Sometimes, you can be right about something, and yet still be completely wrong.
When I was a criminal investigator with the Military Police, I had a case involving a Sailor who might have faked his promotion and been receiving extra pay for the past three years. That’s a lot of money. Add to it that your cost of living allowances change depending on your rank, and you’re looking at even more money. This was a good case.
Everything pointed to the conclusion that he had forged paperwork, and somehow gotten it past Personnel. We interviewed the Personnel Officer for several hours, wondering how it could have been done. We had the admin guys calculate a dollar figure. We briefed the Staff Judge Advocate, who began salivating with glee and plotting a general courts-martial. We were just missing the one thing. We needed confirmation from a training school back in Texas that they did not promote the guy.
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Leading up to Hume, theodicy grew to be an increasingly central issue not only in theological discussion but also in philosophical inquiry—for some (such as Leibniz) it was a primary stimulus. Hume’s empiricism brought no less emphasis on the topic but did, however, generate dramatically disparate conclusions. Countering in particular the teleological concept, Hume attacks theism mercilessly. While epistemology may be his primary battleground, the problem of evil attracts much of his attention. It is notable that for Hume arriving at a theodicy was not his ambition, rather he sought to obliterate traditional notions of God. Having already countered to his own satisfaction a priori arguments for God’s existence, Hume attacks what he believes to be the last bastion of grounding for belief in God—the teleological idea.
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Calvin resolutely disregards human volition as a means of absolving God for evil’s existence, and thus rejects earlier mainstream theodicies. In Ockham, however, Calvin finds an agreeable response to the problem, and builds upon Ockham’s foundation—his conception of good. Calvin minces no words when describing the root of good:
The will of God is the supreme rule of righteousness, so that everything which he wills must be held to be righteous by the mere fact of his willing it. Therefore, when it is asked why the Lord did so, we must answer, Because he pleased. But if you proceed farther to ask why he pleased, you ask for something greater and more sublime than the will of God, and nothing such can be found.1
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Within the various religious traditions there is broad agreement that evil exists and that it is a central theme in the comparative doctrines, yet justification for the existence of evil and magnitude of the paradox differs significantly from belief system to belief system. While each system gives at least some attention to the problem, it seems readily apparent that within the Christian tradition one will find the greatest consideration of and more numerous propositions for resolution of the problem. Perhaps the problem of evil is a central issue for the biblical system, since it is more precisely definitive of the character of God than it is in any other system.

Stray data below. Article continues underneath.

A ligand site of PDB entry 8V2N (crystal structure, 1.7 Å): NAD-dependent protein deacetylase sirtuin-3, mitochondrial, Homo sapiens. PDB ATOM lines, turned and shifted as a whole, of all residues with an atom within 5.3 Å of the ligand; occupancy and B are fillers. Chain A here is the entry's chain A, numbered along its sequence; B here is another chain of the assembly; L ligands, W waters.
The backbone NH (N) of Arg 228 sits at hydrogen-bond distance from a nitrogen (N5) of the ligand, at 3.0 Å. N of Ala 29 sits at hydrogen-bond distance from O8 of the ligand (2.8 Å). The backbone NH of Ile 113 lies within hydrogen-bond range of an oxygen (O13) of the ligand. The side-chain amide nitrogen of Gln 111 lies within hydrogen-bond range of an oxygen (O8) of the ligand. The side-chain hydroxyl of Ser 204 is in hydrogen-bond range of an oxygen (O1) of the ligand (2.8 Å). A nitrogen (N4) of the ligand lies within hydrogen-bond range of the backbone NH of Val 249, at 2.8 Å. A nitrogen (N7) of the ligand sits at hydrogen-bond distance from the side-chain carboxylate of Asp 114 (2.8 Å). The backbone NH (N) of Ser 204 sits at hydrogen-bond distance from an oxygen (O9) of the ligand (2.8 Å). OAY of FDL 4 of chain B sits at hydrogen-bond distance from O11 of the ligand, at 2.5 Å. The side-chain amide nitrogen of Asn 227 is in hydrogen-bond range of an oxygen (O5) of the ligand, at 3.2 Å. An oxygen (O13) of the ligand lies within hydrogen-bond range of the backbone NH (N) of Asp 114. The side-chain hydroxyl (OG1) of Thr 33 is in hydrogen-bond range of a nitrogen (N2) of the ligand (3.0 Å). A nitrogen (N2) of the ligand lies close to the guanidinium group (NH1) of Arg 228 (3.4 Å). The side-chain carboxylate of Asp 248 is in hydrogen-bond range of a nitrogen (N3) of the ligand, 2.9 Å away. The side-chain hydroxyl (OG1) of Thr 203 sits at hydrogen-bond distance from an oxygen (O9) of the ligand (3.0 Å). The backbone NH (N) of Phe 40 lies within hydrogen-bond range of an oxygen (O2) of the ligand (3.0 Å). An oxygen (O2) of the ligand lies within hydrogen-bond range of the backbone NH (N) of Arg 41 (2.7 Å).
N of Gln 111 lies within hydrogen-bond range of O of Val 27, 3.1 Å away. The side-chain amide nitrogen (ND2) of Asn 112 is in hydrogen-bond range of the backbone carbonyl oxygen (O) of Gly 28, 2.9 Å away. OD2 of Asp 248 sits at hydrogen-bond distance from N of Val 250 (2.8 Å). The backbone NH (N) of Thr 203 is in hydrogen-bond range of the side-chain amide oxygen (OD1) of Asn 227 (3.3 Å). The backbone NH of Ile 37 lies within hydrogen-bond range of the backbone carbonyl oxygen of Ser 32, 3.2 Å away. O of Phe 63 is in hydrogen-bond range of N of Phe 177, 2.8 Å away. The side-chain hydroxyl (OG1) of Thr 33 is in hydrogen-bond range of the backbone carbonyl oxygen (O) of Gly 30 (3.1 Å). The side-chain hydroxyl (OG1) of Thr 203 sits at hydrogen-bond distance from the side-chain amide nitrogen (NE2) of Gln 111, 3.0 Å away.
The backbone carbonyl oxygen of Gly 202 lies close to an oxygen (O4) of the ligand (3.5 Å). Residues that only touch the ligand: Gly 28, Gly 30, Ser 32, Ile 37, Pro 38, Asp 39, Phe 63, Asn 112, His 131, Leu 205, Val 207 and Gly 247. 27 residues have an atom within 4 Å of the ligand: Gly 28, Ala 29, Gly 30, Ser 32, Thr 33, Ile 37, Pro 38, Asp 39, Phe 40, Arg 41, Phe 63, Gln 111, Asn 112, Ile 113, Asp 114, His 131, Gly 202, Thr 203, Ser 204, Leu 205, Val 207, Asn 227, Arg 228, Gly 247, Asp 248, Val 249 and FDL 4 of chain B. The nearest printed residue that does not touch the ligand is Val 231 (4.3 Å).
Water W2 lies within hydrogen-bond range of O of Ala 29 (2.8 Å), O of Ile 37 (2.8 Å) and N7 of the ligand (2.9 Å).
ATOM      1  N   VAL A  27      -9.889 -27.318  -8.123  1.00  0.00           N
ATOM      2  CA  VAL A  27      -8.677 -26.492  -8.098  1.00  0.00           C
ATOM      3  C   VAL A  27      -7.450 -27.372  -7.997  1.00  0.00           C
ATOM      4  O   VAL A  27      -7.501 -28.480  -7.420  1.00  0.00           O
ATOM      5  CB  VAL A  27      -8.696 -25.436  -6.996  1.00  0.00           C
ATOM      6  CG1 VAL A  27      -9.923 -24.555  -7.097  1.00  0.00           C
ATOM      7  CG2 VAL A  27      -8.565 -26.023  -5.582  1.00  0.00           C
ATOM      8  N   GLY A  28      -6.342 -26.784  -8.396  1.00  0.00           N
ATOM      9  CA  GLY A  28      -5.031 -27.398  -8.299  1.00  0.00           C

In Plato’s dialogue between Socrates and Euthyphro, Socrates asks “Is the pious loved by the gods because it is pious, or is it pious because it is loved by the gods?” The question reflects a dilemma related to the problem of evil. If the former is affirmed then the gods are governed by an absolute standard which would necessarily be superior to them by virtue of its governance. If the latter is affirmed then any absolute standard of piety (or goodness) must be dismissed. If the latter is affirmed then the gods (or God) could not accurately be described as absolutely good since there would be no absolute standard of good, but again if the former is affirmed then the gods (or God) could not be described as all powerful, since they (or He) would be governed by piety (or goodness).
The seemingly unavoidable contradiction between the existence of a personal God and the reality of evil provides a crucial point of entry not only for (1) argument for and against the existence of God and (2) discussion of the nature and character of such a God; but also, as Neiman suggests, the problem of evil is itself an organizing principle for history of philosophy.1 Thus the theologian will not be the only interlocutor on the subject, but rather in fact the philosopher must also dedicate significant energies to understanding and ultimately dealing with the problem. Perhaps if Neiman is correct, the problem has even less to do with philosophy of religion than with philosophy itself, or then again, as I would suggest the problem of evil affords an example of the unbreakable bond between religion and philosophy and the resultant necessity of interdisciplinarity between the two.
Noting the significance, then, of the issue, this present discussion will (1) identify major theorists and their statements of the problem within context, and (2) give attention to various attempts at resolution also within a chronological context. I will neither offer critiques of these various attempts nor propose a theodicy (explanation or defense of why God permits evil), nor will I attempt to offer a comprehensive discussion of pertinent thinkers and their views. The focus here will be an introductory survey intended to provide a working and historically informed definition of the problem of evil from theological and philosophical vantage points.